Saturday, October 27, 2012

Why Is Capitalism So Efficient?

This is something that has been bouncing around in my head since reading David Graber's Debt: The First 5000 Years and Acemoglu and Robinson's Why Nations Fail. While the central themes of the books are rather different they have polar opposite takes on capitalism's impact on individuals. Graber sees debt (the parallel is imperfect here since Graber is more narrowly focused) as being rooted in exploitative practices and creating, to some degree, a form of bondage between lender and borrower that has become disconnected from other human relations. Acemoglu and Robinson, on the other hand, see the modern capitalist system as one that approaches being an open access system, instead of oppressing its participants it presents a contrast to the exploitative relationships of the past, particularly when combined with democratic political institutions.

This represents a long running divide between the far left and far right. There are two polar opposite ways of thinking about the market, on the far left it is described as having become disembedded from other social relationships, leading to alienated, exploited, and incomplete individuals. On the far right, there is the efficient markets hypothesis which holds that unfettered market interactions can maximize use of all available information to optimize outcomes.

I think both of these perspectives contains important insights. I agree with the left wing view pushed by anthropologists and sociologists, capitalism disembedded many interactions from the human context that they were previously embedded within. However, once disembedded these interactions became sufficiently simplified to allow for efficient maximization behavior. This is a key element that led to the spectacular increase in growth and human welfare.

However, an essential insight is to recognize that this ability for maximizing behavior came as a result of disembedding markets from other social relationships. Markets can seem complete because of what they exclude. They are not in any way natural consequences of human nature, modern markets are artificial social constructs that have been propagated due to their efficiency. They are able to fulfill their role not because they incorporate all available information but because they define what information is important and sharply restrict the information taken into account by market actors.

There are two important insights that proceed from this frame. First, re-embedding markets in social relationships, as desired by many on the far left, would have disastrous results for human well being by moving us back towards the complicated set of rights and obligations that were previously such a large impediment to economic growth.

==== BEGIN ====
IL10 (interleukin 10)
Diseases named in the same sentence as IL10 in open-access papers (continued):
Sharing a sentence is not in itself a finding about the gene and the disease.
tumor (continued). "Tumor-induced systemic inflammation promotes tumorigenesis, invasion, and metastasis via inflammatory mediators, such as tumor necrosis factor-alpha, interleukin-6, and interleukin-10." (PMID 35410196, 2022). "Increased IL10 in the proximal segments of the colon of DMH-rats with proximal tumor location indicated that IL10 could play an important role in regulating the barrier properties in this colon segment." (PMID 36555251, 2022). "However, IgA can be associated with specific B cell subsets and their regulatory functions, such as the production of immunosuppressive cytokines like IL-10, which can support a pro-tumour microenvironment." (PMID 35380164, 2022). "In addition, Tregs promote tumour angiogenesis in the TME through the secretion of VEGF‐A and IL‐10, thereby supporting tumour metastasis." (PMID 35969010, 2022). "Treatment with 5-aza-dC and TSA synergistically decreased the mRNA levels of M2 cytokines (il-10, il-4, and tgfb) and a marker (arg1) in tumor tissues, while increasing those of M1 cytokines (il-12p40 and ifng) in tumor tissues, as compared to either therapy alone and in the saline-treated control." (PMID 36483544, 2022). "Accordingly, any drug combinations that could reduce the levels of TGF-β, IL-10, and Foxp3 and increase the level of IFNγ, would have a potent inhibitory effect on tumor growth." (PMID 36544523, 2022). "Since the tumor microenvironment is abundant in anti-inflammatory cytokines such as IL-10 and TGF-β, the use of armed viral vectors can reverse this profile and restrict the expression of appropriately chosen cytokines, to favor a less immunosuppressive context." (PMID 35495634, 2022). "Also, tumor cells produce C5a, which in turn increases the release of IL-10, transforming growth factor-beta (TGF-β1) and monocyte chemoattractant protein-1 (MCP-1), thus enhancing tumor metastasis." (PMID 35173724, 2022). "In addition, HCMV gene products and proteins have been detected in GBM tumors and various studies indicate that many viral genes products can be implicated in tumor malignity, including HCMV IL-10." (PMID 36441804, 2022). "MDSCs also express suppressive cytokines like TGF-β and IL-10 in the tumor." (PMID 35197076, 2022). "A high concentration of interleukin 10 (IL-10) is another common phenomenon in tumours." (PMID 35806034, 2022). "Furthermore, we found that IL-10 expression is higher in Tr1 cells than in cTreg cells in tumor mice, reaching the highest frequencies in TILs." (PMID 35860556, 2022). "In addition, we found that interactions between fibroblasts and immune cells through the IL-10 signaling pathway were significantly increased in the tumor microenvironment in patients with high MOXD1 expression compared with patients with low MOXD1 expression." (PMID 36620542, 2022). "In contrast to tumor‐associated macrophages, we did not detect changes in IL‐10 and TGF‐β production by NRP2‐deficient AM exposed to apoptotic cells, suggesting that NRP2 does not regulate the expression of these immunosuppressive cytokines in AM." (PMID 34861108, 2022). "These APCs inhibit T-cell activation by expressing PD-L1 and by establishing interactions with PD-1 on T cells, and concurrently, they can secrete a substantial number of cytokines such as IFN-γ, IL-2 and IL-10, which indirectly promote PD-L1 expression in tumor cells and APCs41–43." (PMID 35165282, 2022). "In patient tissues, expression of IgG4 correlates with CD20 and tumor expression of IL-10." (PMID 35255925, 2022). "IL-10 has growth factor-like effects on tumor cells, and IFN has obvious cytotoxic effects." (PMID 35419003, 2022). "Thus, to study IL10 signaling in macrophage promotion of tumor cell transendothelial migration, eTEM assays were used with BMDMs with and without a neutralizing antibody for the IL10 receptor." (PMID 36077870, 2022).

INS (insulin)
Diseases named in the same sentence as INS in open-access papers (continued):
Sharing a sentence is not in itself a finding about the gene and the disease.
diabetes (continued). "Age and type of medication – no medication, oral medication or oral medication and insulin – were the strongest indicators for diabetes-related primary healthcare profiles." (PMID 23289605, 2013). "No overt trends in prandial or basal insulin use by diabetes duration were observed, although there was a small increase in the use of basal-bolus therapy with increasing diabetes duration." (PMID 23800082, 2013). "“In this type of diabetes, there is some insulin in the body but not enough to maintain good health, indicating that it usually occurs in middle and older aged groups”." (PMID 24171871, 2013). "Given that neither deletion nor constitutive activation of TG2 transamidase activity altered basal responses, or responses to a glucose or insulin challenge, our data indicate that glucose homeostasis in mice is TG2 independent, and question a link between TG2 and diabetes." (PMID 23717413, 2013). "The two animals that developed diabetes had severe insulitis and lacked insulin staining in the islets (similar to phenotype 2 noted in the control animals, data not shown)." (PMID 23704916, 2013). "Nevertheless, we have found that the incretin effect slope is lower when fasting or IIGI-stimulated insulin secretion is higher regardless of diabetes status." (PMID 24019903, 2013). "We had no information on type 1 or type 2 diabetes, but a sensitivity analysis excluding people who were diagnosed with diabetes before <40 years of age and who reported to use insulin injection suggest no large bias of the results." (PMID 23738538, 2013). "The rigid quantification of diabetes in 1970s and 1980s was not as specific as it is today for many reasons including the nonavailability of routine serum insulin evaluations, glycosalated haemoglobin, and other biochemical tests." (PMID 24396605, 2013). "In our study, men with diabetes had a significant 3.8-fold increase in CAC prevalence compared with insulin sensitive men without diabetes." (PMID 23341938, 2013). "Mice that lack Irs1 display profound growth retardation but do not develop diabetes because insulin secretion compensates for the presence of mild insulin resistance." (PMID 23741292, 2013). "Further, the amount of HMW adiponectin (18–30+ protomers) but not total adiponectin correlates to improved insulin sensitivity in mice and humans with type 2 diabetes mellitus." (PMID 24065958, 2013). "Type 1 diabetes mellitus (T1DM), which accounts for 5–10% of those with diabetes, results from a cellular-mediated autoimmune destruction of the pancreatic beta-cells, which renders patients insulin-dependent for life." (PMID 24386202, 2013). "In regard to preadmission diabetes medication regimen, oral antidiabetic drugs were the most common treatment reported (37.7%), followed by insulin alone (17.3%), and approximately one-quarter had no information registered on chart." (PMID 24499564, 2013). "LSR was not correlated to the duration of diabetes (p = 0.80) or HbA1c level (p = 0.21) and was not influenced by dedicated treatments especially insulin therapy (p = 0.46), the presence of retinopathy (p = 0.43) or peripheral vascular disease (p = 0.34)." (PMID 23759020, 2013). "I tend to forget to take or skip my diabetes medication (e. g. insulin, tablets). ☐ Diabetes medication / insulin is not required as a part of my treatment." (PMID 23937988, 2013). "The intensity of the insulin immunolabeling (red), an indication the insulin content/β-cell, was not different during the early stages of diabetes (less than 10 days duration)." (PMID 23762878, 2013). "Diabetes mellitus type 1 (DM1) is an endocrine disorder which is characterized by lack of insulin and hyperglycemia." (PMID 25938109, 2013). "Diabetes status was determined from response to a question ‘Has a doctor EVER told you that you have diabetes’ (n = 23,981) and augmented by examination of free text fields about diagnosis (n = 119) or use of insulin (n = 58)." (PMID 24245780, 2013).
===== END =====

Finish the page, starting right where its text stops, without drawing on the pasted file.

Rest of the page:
The second insight is that since markets are efficient because of their role in defining what market actors take into consideration it becomes essential for institutions to develop which register all the individual and social concerns that markets have become disembedded from. Without this, markets serve only those that are most naturally alienated from human relationships and serve as nothing but a vehicle of oppression. Those that would push for unfettered markets are unknowingly pushing towards this dystopian future.

Next: Why Efficient Markets Require Democracy


  1. Though I think you did a fantastic job of defining the ethical reorientation that capitalism brings, I think there may also be an argument that, if not capitalism, then the underlying disembedding allows for a re-embedding among a more diverse set of people.

    In other words, I was thinking about what property rights really do for us, considering that most cultures have done without them in our strict definition. And considering that most critiques of property rights lament the disembedding of once-social relationships from a human construct, which you say. I think their benefit, ultimately, is that by clearly defining what is mine and no one else's, it allows me to engage with any other type of person who respects the same premise. In other words, property rights are the difference between having to live with someone and living next to a respectful neighbor. I no longer have to view new and strange people as threats, as long as they and society respects my propriety. The human relationship is then re-introduced once we share the same milieu, and diversity thusly expands.

  2. I would largely agree with that. I think the critique of those upset with the disembedding is that the new relationships between strangers are no where near as powerful or comprehensive as what has been lost. I intend to take this up more completely later when I have the time to write up a well thought through post.

    I'd also add that while I agree market interactions allow for the expansion of diversity I feel the need to add the caveat that this is only contingent, markets can be quite narrow. I have a few scenarios in mind, such as ethnic enclaves, such as the Jews, Armenians, Arabs, and Chinese in pre-modern history which formed market oriented groups embedded within broader societies.

    Also, I'd add that I would distinguish property rights from markets and capitalism, Rome and Imperial China both had strong notions of private property but markets remained embedded in traditional social relations, in the sense talked about by cultural anthropologists. I think this embeddedness comes at great cost, and prevents the formation of the larger scale social bonds you're suggesting come with private property rights.

    I'll take this up in later posts, but I agree the trade offs are well worth the costs.